Hey, maybe on his next road trip the brilliantly innovative and colourful Maddon can give his players the theme of dressing like “Sport's greatest cheaters.” That would be fun. There could be David Price as Boston Marathon cheat Rosie Ruiz. Or Ben Zobrist as Bronx 14-year-old Little Leaguer Danny Almonte. Or Carlos Pena as '36 Olympic high jumper Dora Ratjen, the German who turned out to be a guy named Hermann. Or Jose Molina as figure skater Tonya Harding. Or Evan Longoria as Hand of God soccer cheater Maradona.
In summary, Johnson was right, Maddon was right for covering for his players. Baseball was wrong for handing out eight games and maybe the rules need to be modified. On to the mailbag:
With Rasmus starting to look like the keeper we hoped he would be and with the continued development of some of our top prospects in Las Vegas, I started putting the pieces together for 2013. What I realized is that aside from a potentially potent offence, we may have the best defensive team in the majors next year. The Jays could potentially have a starting OF of Rasmus, Gose and Bautista, an infield of Lawrie (3B), Escobar (SS), Hechaverria (2B), D’Arnaud (C) and your pick between Lind, Cooper, Gomes, Arencibia, or Encarnacion at 1B. That's a lot of youth in a starting side but would I be right in saying this would be the top defensive team in the league if you believe all the reports on Gose, Hech, and D'Arnaud?
All the best,
Aaron Hickey, Sydney, Australia
A-I must say I was wrong about Colby Rasmus. I have maintained that he doesn't fit in the Jays' clubhouse and might never ... but that was last year when he was struggling at the plate and having trouble finding close friendships. This year, since Day 1 of training camp, he found a kindred spirit in catcher Jeff Mathis, a central Florida kid with similar interests. They speak the same language. This has spun off into solid relationships with other teammates.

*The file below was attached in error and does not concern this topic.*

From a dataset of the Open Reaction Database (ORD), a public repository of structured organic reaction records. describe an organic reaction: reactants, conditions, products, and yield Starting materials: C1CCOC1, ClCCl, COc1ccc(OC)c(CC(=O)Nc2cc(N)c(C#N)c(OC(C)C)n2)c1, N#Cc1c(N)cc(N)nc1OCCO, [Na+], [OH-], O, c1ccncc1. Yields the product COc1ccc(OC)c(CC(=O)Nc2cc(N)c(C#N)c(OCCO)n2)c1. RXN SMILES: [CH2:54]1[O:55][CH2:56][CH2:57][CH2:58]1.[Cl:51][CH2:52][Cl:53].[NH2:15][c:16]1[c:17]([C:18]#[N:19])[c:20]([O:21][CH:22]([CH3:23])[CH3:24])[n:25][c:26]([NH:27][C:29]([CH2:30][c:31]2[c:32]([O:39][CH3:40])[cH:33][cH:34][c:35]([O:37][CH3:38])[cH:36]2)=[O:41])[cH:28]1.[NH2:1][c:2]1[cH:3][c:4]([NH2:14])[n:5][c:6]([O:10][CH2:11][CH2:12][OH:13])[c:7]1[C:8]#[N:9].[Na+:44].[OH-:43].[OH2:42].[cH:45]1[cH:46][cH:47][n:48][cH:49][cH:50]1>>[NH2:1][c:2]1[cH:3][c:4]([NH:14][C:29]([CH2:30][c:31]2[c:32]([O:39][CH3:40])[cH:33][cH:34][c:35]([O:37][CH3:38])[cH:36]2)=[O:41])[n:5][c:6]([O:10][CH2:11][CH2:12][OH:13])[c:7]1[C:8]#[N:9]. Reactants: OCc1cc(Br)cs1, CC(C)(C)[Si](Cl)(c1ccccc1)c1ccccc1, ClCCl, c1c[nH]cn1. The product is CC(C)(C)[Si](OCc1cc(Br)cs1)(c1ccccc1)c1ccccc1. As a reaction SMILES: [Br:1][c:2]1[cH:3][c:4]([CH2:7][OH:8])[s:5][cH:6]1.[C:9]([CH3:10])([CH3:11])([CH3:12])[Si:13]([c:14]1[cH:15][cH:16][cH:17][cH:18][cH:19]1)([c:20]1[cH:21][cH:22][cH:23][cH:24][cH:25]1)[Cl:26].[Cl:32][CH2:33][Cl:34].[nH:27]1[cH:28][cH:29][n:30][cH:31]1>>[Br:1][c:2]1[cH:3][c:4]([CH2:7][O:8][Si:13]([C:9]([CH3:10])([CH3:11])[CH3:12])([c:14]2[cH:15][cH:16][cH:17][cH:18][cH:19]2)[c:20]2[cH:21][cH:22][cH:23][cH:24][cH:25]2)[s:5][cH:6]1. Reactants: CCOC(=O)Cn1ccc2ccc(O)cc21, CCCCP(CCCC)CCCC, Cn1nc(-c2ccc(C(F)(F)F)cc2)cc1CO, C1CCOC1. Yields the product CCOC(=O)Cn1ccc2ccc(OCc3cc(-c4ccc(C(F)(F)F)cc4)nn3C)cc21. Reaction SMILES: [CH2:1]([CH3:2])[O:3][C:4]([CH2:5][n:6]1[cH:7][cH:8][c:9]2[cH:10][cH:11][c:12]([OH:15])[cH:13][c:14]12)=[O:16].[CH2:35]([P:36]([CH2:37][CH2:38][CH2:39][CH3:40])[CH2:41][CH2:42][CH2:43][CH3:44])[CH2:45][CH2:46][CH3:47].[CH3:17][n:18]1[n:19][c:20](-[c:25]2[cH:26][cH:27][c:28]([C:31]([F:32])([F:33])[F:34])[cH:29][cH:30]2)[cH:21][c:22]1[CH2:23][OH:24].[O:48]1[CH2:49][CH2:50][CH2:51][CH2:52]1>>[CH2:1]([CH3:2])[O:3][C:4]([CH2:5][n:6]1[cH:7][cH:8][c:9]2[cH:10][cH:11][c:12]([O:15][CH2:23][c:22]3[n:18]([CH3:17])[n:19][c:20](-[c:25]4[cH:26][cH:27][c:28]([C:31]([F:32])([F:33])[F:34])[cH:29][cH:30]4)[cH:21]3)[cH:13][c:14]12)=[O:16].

He has even showed a wry sense of redneck humour that includes making fun of media as they wander through the clubhouse. He has loosened up everywhere including his signature two-out, arm wheel and flourish to his fellow outfielders after he makes a catch. His dad, Tony, was in Toronto on Father's Day and noted Colby's new ability to be himself, which apparently was discouraged under Cards' skipper Tony LaRussa.
Manager John Farrell was asked if he thinks of himself as the anti-Tony LaRussa: “More than anything, you deal with people as they are -- differently. I'm not saying you take a custom approach. You've got some basic elements that you try and get across to everyone. Everyone has their own personality and you try and bring out the most in each guy. Thankfully, he feels good about himself and where he's at right now.” Farrell has much to do with that. By the way, Tony Rasmus looks like he would be fun to play golf with.
As for the potentially potent defensive Jays lineup, I agree that if that was the rotation, it would be pretty good, especially in the outfield and up the middle of the infield. However, you're talking about three rookie starters – Gose, Hechavarria, D'Arnaud -- in a lineup that must be constructed to compete. It can be done, but it would be a giant leap of faith in some unproven youngsters.
Q-If the Jays continue to have bullpen issues, and can sign Marcus Stroman before the end of the month, do you foresee them bringing him up to the big club in August. Of all the college pitchers in the draft, Stroman supposedly is the most major league-ready.
Vladimir Guerrero seems to have overvalued himself. No other team has wanted his services ever since he decided to just leave and quit on the Jays. Do you think his career is over?